Rupert Brooke was born in Rugby, England and was educated at Rugby School, where his father was a housemaster, and at King's College, Cambridge.
In 1911 he visited Germany and in 1913 travelled in America, Samoa, and Tahiti following his recovery from a nervous breakdown. On the outbreak of war he joined the Royal Naval Division and was sent to Belgium. In 1915 he was transferred to the Dardanelles but became ill en route and died of blood poisoning at Scyros where he is buried.
In many ways a golden boy of his age and a revered symbol of a lost generation, his death was made all the more poignant by its speculative prediction in his famous poem The Soldier, one of his five "war sonnets". Although regarded as one of the three major war poets, he treated a number of other subjects in his tragically shortened career with nostalgia, sensitivity, and simplicity of language.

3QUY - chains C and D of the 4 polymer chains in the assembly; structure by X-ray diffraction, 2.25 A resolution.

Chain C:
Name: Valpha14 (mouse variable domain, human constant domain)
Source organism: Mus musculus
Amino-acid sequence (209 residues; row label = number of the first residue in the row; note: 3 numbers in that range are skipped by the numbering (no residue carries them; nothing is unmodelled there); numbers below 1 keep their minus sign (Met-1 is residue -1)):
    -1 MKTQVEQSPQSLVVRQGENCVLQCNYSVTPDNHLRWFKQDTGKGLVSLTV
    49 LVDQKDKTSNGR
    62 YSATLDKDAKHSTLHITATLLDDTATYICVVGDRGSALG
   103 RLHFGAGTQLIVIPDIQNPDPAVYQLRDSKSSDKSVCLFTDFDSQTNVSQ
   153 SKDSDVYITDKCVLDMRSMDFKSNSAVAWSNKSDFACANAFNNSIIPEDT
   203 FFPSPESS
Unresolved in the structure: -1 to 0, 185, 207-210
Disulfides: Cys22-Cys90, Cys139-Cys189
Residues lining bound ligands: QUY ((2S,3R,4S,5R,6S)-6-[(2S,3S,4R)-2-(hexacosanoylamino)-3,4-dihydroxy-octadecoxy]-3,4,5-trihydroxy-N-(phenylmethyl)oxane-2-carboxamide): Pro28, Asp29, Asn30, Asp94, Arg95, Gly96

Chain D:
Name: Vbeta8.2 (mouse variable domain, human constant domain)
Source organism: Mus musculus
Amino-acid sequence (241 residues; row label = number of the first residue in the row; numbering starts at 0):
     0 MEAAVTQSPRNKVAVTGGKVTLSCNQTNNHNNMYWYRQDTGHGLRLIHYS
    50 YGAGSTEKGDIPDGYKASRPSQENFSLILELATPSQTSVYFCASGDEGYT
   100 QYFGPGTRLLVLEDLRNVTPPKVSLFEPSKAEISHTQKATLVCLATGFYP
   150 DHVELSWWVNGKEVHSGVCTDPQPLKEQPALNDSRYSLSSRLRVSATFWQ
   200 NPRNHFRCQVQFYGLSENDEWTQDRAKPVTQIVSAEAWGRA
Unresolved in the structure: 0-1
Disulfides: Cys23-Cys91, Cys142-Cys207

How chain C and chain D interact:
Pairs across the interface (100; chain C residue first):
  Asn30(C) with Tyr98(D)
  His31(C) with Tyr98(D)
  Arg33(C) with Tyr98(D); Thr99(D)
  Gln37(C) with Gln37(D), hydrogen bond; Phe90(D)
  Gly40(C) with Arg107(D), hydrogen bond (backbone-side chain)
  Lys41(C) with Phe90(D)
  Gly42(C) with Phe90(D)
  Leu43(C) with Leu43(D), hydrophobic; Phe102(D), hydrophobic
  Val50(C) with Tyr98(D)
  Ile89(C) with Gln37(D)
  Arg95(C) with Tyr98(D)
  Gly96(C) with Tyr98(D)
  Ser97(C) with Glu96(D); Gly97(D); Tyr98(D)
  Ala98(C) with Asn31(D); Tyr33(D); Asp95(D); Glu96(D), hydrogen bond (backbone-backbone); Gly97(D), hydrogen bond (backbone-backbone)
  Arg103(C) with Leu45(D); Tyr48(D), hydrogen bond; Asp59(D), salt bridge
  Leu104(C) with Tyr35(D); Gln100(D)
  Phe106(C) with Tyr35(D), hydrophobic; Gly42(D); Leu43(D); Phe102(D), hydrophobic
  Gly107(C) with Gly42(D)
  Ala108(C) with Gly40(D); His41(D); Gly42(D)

Rupert Brooke: Life, Death and Myth